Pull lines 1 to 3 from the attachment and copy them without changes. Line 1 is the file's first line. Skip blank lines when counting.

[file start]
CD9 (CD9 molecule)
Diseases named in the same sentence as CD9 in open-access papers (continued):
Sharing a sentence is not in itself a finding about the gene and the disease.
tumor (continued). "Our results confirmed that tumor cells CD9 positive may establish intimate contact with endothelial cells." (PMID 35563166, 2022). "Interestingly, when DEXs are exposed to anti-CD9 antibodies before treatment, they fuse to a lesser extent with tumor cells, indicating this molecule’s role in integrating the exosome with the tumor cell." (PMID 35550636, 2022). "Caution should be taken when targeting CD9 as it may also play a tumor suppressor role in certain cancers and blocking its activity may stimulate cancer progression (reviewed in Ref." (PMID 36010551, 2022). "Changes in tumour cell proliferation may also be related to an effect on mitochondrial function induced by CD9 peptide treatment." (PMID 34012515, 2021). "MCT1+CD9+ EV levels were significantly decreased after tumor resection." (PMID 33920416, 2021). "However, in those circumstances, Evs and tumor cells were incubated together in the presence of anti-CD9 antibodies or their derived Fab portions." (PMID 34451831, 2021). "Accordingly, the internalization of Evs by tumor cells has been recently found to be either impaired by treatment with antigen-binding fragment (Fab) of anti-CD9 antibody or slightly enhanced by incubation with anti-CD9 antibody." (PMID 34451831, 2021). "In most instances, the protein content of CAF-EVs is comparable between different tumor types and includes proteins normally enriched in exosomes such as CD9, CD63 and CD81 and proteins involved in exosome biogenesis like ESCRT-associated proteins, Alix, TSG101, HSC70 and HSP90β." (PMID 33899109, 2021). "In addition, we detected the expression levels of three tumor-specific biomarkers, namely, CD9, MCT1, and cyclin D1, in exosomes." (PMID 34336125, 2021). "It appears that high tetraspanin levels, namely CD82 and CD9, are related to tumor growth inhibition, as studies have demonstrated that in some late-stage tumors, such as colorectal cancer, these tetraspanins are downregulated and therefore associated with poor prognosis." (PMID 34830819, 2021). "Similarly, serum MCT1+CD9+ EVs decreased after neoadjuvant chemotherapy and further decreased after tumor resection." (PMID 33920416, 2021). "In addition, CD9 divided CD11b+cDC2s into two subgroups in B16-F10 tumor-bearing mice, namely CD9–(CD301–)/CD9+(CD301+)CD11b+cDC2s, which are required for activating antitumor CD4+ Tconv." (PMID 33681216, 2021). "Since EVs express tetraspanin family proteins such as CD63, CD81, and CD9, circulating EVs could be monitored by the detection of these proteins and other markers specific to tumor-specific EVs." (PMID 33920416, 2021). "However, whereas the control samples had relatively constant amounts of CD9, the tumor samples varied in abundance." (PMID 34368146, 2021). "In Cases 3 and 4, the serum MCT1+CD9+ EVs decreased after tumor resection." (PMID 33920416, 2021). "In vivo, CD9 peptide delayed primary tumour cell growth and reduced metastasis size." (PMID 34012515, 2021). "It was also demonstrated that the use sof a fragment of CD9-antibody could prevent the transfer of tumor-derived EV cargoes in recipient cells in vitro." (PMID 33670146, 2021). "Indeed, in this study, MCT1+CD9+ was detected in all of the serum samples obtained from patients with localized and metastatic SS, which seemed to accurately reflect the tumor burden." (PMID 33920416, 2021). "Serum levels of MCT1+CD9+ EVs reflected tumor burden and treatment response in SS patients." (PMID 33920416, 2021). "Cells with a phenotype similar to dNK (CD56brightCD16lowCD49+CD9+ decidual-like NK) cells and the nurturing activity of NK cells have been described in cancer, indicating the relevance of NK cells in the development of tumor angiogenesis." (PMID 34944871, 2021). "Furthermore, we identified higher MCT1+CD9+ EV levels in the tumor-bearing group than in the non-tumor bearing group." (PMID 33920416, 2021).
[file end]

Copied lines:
CD9 (CD9 molecule)
Diseases named in the same sentence as CD9 in open-access papers (continued):
Sharing a sentence is not in itself a finding about the gene and the disease.